our debt to g.d.p., our deficit to g.d.p. down around 3%, which is the basis of all economists left, right and center all agree on the areas we can begin to grow as a country. and as my grandfather used to say with grace of god and goodwill of the neighbors, cooler heads will prevail now between now and the time we deal with the debt ceiling and we may meet the goal which we set out to do, which is to have roughly a $4 trillion cut over 10 years in the long-term deficit and to put us on that path. but i didn't come here to talk about any of those important subjects today, because as important as they all are today we have a more urgent and immediate call and that is how to deal with the epidemic of gun violence in america. you all know the statistics better than anyone so i'm not going to repeat them. on that score, i owe an incredible debt of gratitude to you at the head table and those of you in the room. unanimitydon't have in this ballroom nor do we in any ballroom, but we all acknowledge that we have to do something. we have to act. and i hope we all agree, there is a need to r
they need to put inshunes on a gun like you do a car. host: so often we focus on the u.s. debt or deficit, we have exceeded now the dealt limit of $16.4 trillion. you can see in the upper left-hand side the debt clock. difficult choices on the debt if the u.s. think it's ceiling. the piece points out by mid february or early march the united states could face an unprecedented default unless it raises the debt ceiling. that was from tim geithner. further into the body of the "new york times" story i want to is share with you some of the numbers "the new york times" points out today. that could happen as early as february 15, if that happens by february 15 or early march, according to the by partisan policy center in analysis of what the government expects is $8 billion in revenue that day but it has $52 billion in spending that day, $6.8 billion in tax refunds, $3.5 in federal salaries, and $1.5 ode to military contractors and other commitments. consider again that day on february 15 f that is the day we reach the limit, the country would not have enough money to pay the bond holders let a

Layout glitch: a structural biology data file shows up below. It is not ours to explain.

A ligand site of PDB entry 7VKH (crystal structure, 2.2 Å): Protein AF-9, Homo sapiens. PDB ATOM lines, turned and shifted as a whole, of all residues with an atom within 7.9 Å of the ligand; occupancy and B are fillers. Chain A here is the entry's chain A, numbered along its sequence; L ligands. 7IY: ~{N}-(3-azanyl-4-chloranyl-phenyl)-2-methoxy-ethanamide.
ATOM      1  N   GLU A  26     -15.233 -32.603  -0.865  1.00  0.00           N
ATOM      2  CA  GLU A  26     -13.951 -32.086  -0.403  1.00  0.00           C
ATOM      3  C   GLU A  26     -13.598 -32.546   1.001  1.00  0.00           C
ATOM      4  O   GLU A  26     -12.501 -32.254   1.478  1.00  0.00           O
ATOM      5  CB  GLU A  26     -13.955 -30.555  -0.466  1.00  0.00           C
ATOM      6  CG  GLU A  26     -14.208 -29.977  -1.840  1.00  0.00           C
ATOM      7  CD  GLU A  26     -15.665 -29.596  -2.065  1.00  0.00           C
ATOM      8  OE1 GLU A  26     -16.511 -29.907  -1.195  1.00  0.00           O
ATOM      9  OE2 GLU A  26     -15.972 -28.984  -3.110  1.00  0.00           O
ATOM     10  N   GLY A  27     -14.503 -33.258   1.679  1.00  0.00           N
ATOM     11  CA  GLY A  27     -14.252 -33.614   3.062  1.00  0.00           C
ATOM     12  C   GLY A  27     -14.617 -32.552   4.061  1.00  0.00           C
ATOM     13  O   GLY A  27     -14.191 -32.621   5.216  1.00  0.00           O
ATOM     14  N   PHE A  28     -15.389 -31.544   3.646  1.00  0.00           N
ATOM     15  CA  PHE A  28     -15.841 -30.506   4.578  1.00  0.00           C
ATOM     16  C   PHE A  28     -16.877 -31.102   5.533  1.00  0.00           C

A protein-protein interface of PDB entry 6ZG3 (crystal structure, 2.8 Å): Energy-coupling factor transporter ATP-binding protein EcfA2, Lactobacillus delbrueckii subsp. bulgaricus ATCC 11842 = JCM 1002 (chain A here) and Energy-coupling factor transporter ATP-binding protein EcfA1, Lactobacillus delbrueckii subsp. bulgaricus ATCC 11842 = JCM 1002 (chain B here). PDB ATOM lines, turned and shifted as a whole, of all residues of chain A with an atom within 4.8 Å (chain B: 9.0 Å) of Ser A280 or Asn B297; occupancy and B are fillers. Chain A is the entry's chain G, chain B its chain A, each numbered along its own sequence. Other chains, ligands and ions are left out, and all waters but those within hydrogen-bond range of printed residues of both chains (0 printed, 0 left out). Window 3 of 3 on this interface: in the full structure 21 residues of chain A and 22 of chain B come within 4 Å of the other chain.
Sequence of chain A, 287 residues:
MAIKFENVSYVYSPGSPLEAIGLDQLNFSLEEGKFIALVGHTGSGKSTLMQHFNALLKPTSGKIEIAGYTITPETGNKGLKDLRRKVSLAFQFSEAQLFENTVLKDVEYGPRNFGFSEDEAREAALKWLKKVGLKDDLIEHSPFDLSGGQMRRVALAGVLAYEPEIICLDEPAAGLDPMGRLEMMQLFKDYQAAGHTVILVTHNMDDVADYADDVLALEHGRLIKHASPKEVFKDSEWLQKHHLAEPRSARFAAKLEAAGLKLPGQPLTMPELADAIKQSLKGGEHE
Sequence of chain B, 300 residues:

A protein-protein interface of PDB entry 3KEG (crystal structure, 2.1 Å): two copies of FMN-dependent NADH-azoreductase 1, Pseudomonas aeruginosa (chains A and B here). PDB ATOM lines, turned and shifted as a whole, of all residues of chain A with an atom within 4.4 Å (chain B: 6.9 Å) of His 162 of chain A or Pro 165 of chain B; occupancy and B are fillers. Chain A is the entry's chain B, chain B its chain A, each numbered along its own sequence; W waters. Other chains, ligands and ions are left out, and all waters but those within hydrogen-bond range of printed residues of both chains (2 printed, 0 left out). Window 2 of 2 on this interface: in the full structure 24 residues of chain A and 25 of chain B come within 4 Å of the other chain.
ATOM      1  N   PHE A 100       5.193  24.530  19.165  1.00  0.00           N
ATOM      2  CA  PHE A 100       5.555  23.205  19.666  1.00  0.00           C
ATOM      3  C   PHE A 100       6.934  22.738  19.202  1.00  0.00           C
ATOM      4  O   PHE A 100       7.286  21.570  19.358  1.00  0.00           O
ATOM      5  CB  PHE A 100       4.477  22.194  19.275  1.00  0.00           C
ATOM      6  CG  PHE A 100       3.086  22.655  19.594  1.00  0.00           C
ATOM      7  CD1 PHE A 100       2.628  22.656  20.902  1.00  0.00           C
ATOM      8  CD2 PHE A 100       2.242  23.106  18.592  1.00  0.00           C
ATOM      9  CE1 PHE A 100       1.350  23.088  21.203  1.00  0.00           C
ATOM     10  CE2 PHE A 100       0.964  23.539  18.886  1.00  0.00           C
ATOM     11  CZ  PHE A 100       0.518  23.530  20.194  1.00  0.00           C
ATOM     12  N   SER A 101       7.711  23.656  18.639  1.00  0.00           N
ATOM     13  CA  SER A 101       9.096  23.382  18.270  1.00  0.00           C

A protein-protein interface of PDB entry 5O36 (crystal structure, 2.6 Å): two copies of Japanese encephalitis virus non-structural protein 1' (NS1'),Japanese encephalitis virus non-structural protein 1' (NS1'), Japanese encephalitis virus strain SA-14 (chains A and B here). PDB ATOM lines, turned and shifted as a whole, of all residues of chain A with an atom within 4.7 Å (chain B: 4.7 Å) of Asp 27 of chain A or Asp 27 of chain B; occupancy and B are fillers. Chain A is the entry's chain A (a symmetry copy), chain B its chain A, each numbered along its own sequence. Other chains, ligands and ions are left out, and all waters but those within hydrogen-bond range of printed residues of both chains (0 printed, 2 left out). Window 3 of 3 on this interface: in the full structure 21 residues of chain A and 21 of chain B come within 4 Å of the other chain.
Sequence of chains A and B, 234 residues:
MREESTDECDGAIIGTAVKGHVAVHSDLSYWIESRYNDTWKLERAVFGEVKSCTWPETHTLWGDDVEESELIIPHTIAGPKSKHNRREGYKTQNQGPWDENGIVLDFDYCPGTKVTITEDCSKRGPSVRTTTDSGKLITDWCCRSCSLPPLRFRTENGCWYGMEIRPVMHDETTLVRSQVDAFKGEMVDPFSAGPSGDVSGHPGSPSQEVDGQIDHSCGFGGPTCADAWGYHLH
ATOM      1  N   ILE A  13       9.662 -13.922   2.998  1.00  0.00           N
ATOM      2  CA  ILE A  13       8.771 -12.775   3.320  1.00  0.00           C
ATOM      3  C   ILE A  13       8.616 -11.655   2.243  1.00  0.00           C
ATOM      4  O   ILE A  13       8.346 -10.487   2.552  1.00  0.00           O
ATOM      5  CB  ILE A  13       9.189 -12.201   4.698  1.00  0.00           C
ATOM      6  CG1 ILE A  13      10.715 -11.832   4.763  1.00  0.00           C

veer -- inadvertently did not disclose information, you are put at a credibility deficit with the public, and sometimes it is hard to dig out of that. it is very difficult for organizations, especially in a crisis response, to think about just releasing the information before it's asked for and remove that deficit. i've been involved in several situations where the information was available and the information was understandable and probably mitigated some of the concerns, but because of the way the companies in the government work, it was difficult to make that transparent and then catching up with that with the american public is really, really difficult. nancy and marcia, we had talked about this with jay a lot. one of the problems we have in mental anguishing impacts -- measuring the impacts of the spill in the gulf is the lack of the background of the presence of hydrocarbons as a baseline for understanding there had been a change. in the context of moving beyond the direct aims of the research that's going to be conducted with the bp money, what do you think the lar